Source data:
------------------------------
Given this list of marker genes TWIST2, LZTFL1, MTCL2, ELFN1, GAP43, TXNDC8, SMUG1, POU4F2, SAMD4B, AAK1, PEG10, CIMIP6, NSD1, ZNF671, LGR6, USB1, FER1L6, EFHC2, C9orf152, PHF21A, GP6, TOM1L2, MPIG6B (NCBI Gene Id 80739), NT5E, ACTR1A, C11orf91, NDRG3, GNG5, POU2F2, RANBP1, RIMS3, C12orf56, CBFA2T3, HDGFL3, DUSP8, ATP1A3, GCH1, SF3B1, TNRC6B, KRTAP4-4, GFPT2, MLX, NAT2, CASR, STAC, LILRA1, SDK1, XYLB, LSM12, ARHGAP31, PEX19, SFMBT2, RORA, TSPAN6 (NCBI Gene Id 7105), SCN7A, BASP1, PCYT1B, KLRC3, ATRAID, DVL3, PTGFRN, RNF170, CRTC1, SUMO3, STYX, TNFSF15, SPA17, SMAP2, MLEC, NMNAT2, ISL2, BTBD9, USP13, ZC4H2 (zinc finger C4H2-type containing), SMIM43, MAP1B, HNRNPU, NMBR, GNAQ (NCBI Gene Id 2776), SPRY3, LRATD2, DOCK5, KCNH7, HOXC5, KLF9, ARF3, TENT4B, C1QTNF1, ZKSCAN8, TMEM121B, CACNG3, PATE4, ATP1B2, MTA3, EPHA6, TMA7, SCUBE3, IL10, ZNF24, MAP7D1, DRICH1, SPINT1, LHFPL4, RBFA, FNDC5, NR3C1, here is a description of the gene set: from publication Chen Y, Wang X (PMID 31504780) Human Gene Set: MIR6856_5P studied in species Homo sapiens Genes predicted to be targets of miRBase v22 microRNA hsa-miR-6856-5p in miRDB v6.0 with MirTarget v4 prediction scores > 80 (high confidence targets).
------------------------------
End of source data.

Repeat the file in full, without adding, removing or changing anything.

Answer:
Given this list of marker genes TWIST2, LZTFL1, MTCL2, ELFN1, GAP43, TXNDC8, SMUG1, POU4F2, SAMD4B, AAK1, PEG10, CIMIP6, NSD1, ZNF671, LGR6, USB1, FER1L6, EFHC2, C9orf152, PHF21A, GP6, TOM1L2, MPIG6B (NCBI Gene Id 80739), NT5E, ACTR1A, C11orf91, NDRG3, GNG5, POU2F2, RANBP1, RIMS3, C12orf56, CBFA2T3, HDGFL3, DUSP8, ATP1A3, GCH1, SF3B1, TNRC6B, KRTAP4-4, GFPT2, MLX, NAT2, CASR, STAC, LILRA1, SDK1, XYLB, LSM12, ARHGAP31, PEX19, SFMBT2, RORA, TSPAN6 (NCBI Gene Id 7105), SCN7A, BASP1, PCYT1B, KLRC3, ATRAID, DVL3, PTGFRN, RNF170, CRTC1, SUMO3, STYX, TNFSF15, SPA17, SMAP2, MLEC, NMNAT2, ISL2, BTBD9, USP13, ZC4H2 (zinc finger C4H2-type containing), SMIM43, MAP1B, HNRNPU, NMBR, GNAQ (NCBI Gene Id 2776), SPRY3, LRATD2, DOCK5, KCNH7, HOXC5, KLF9, ARF3, TENT4B, C1QTNF1, ZKSCAN8, TMEM121B, CACNG3, PATE4, ATP1B2, MTA3, EPHA6, TMA7, SCUBE3, IL10, ZNF24, MAP7D1, DRICH1, SPINT1, LHFPL4, RBFA, FNDC5, NR3C1, here is a description of the gene set: from publication Chen Y, Wang X (PMID 31504780) Human Gene Set: MIR6856_5P studied in species Homo sapiens Genes predicted to be targets of miRBase v22 microRNA hsa-miR-6856-5p in miRDB v6.0 with MirTarget v4 prediction scores > 80 (high confidence targets).